Yaroze Dream Suite
Yaroze Dream Suite
Making good on an earlier promise made in the heat of a packed Vinyl Pimp one Record Store Day gone by, two of instrumental grime’s most emotive producers, Yameneko and Mr Mitch, join forces for a four-track EP of real distinction on Local Action. As you’d expect from following each of them it’s hyper melodic, super-colourful and burgeoning-ly weird, but in testing each other’s limits they’ve made some gorgeous and brittle slices of synth play.
'Aloha Ice Jam'
With this new O’Flynn shit, Blip Discs feels waaaay more confident. I mean, had they come out with a sideways party jam like ‘Aloha Ice Jam’ in the very first place, they probably could’ve skipped any kind of nerves altogether. It’s so self-assured, vibesy and it feels like the perfect thing to play at a block party. And by that I mean a proper late ‘80s NYC block party, not some sloppy street party in Lewisham.
The French producer CLUBKELLY debuts on Bristol outfit Crazylegs with four slices of unashamed house. Utilising a few different methods (the heavy sample-chopping on ‘TOOL’ is perfectly executed, as are the stabs that tease the Kenny G-style melody on ‘UDDS’), it’s music that feels really creative and dare I say it... fun. ‘UDDS’ is the absolute tip though, thanks to the rolling trap snares, heavy-handed EQing/reverb and that nagging piano line.
'Data Bass EP'
Hi, yes, I am very late to the party on this one — even though he slid into my DMs and dropped it off in a very timely and professional manner. Filter Dread’s always been a very interesting prospect and — much like Sully — he’s hit a real fruitful stride at the minute, bastardizing his way through a whole heap of styles from d&b, clipped almost-garage and grime. ‘Panic Attacks’ is my bruised pick of the bunch here.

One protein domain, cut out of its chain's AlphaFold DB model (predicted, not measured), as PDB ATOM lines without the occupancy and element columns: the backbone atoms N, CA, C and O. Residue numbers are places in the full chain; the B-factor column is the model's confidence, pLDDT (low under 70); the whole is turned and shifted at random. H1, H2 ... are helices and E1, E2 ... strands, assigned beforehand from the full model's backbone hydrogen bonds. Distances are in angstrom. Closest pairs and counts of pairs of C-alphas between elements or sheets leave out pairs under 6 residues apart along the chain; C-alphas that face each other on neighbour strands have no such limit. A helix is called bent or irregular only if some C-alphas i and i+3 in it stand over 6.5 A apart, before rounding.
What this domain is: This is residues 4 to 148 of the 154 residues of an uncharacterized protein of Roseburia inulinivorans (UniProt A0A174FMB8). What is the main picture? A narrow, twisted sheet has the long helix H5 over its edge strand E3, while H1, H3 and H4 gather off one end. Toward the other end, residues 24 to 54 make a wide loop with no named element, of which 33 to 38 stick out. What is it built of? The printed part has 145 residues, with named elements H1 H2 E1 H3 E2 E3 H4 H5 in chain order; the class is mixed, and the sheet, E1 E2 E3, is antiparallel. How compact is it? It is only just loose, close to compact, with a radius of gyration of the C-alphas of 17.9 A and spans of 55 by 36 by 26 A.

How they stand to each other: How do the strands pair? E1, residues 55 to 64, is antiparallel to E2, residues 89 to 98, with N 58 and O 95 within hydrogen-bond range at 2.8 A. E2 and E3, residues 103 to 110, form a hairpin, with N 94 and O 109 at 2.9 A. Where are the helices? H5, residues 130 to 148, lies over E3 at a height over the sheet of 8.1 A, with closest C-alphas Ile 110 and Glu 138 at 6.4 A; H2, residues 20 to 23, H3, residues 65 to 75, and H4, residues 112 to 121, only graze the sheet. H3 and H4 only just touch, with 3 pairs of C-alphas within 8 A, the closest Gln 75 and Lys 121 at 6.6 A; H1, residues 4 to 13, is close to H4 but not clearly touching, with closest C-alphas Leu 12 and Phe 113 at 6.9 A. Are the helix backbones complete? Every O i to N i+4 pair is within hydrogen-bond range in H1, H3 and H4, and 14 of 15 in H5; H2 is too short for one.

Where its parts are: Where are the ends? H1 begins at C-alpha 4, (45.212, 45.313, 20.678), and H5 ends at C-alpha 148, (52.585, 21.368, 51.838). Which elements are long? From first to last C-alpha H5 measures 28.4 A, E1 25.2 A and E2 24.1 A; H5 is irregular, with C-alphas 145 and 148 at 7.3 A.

From personal interactions, I know that Spatial’s a dude who likes experiments — be it choral drones, sound installations, interactive graphics or what-not. And I say this only because it really feels like he’s embraced all sorts of different production approaches on the sprawling ‘Rainbow Table’, a track that verbs and stutters its way into life before it goes all bombastic synth. ‘Black Sand’ is more rugged garage, but it’s no less of a successful experiment.
As soon as it gets to August time, I seem to want to label everything upbeat as ‘carnival ready’ because, like a lot of music journalists, I’m sardonic and more than a little bit lazy. What it is, though, is the energy of something… take Tarquin’s cartoon-etched bassline house, for instance. A track like 'Lollipops' has a very direct and wide appeal, plus there’s oodles of tempo there that make it perfect for a catch-all situation.
The music directly influenced by dubstep has every right to be dark, it has every right to be brooding, and it has every right to be completely different to what the next guy is making. TSVI is one cat making tracks that manage to be all three. Highlights: when his almost soca drum-lines on ‘The Healer’ pitter out into very Club Constructions-like hi-hat washes and ‘Assam’s Children’, an exercise in tropicalia percussion.
Deep Medi signings Kaiju’s latest long form EP/mini album is inspired by the seven deadly sins, so it — surprise surprise — has seven tracks on it. The slower tracks like ‘Greed’ and ‘Sloth’ are where the duo really shine, filling the space in between the beats with that familiar dread-heavy atmosphere that epitomized some of the best early dubstep. The collaboration with Gantz on ‘Gluttony’ is very noteworthy too, it’s got a real buoyant, hovering underbelly.
Bruce seems like a guy who properly understands and rationalises the techno-influenced music he’s making and putting out there. On the strength of the latest two machinic cuts to be released on Batu’s Timedance label, it’s obvious that he knows a lot about layering and deploying those little unique drum edits that deal in massive effects, but he excels at the building and releasing of tension — the wind-up and the let-go. Beautiful stuff.